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Burges Salmon LLP

Living Wage
Work 0117 939 2000
Fax 0117 902 4400
Bristol, London

John Houlden

Work 0117 902 2796
Burges Salmon LLP

Work Department

Projects/procurement/state aid.


Advises on procurement, state aid, projects, competition and regulatory issues. Advising the Nuclear Decommissioning Authority on a number of major projects. Other clients include the Home Office, Department for Transport, Eurostar, FirstGroup, the Ministry of Defence, the Foreign and Commonwealth Office, Ofcom, the Welsh Government, Department for Education, Environment Agency and Babcock.


Trained Burges Salmon; qualified 1999; partner 2008.




Chair of various Procurement Lawyers Association working groups; member of UK State Aid Lawyers Association.


Educated at University of Leeds (BA Hons); College of Law (Dip Law; 8+ years PQE).


Enjoys sports and theatre.

London: Public sector

Administrative and public law

Within: Administrative and public law

Cross-disciplinary teams at Burges Salmon LLP handle mandates from the public and private sector, especially in the transport, energy and waste arenas. Gary Solomon and John Houlden co-head the work that includes advising OFWAT on its Water 2020 Programme for the future regulation of the sector. It continues to advise the Welsh Government/Transport for Wales which includes discussions between Welsh Ministers and the Secretary of State for Transport on the  transfer rail franchising powers to Wales.

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South West: Corporate and commercial

EU and competition

Within: EU and competition

Burges Salmon LLP provides comprehensive advice on merger control issues, regulatory investigations and competition litigation, and is especially active in the food and drink sector, as well as highly regulated industries such as rail transportation. The department was significantly strengthened in 2017 by the arrival of Chris Worall from Clifford Chance. Since joining, Worrall has taken on a number of high-profile instructions, which has included advising Abellio, as member of a tripartite joint venture, on the merger control aspects of the joint venture’s acquisition of the West Midlands rail franchise. Additionally, Worrall and Laura Claydon represented The Co-operative Group in pre-notification negotiations with the CMA in connection with the client’s proposed £143m acquisition of Nisa Retail. Further, Claydon is acting for The Co-operative Group and Somerfield Stores in a multimillion-pound claim against the CMA regarding an historical fine concerning the retail pricing of tobacco products. John Houlden specialises in state aid and procurement law and Noel Beale has ‘particular expertise in competition issues facing the water industry’.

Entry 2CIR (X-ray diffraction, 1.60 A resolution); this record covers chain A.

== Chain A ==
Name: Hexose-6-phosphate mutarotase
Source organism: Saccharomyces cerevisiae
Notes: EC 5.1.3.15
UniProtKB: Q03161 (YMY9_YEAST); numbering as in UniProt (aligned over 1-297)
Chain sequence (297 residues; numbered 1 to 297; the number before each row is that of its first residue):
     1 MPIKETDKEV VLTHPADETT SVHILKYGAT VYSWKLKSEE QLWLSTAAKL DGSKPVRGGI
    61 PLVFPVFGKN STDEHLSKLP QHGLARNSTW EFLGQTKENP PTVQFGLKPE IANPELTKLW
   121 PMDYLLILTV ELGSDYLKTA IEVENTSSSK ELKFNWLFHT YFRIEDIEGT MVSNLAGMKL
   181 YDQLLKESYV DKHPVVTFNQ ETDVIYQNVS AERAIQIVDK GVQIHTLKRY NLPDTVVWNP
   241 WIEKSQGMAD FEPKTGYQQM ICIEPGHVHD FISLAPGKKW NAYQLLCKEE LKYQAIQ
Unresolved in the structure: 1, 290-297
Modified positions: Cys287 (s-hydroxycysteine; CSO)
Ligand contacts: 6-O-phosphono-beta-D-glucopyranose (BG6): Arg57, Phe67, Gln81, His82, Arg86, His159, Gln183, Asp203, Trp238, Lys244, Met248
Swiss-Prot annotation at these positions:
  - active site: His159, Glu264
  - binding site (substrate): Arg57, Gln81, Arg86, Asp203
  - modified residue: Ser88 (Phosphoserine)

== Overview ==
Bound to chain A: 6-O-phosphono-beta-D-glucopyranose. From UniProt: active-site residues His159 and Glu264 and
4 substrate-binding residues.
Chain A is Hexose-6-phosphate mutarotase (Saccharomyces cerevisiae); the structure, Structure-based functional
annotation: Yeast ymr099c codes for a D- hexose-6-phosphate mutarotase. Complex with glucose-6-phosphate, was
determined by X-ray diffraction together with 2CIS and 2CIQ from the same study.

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South West: Public sector

Local government

Within: Local government

‘Professional and easy to work with’, Burges Salmon LLP advises local authorites on various legal issues including statutory powers, constitutional issues and schemes of delegation, cprocurement, planning and compulsory purchase and compensation. Gary Soloman heads the team and specialises in regeneration and compulsory purchase work. John Houlden deals with regulated procurement, state aid and European funding projects. Marcus Harling focuses on procurement issues in relation to infrastructure and built environment sectors. Matthew Ramus is adept at handling commercial projects, alternative delivery models (ADMs), PPP and PFI projects. Tom Dunn deals with local government pension schemes. Ross Polkinghorne led on advising Stevenage Borough Council on the selection of a development partner for a mixed use redevelopment of Stevenage town centre. Other highlights for the practice included advising Isle of Anglesey County Council on the proposed development of a new nuclear power station at Wylfa and new 400kv grid connection.

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Legal Developments by:
Burges Salmon LLP

  • Restoring environmental damage: putting a price on ecosystem services

    On 7 August 2009 a 40-inch pipeline ruptured, spilling 5,400 cubic metres of crude oil into the soil and groundwater of La Crau nature reserve in southern France, a habitat protected under French and European law. The operator had to excavate and replace 60,000 tons of soil, install 70 wells to pump and treat groundwater and 25 pumps to skim oil from surface water, at a cost in the region of €50m. However, this was just the primary remediation (that is, restoring the site to the state it would have been if the damage had not occurred). The operator was also required to compensate for the damage to the habitats and the loss of the ecosystem services that would otherwise have been provided by La Crau nature reserve. Measures included purchasing land outside of the nature reserve and contributing to its management for a period of 30 years (over €1m), monitoring the water table for 20 years (over €500,000), monitoring fauna over three years (€150,000) and rehabilitation in accordance with best available ecological techniques (nearly €2m). Overall, the compensatory restoration (to compensate for the amount of time that the ecosystem was impacted) and complimentary restoration (to compensate for elements of the ecosystem that had been permanently lost) came to more than €6.5m. 

    - Burges Salmon LLP

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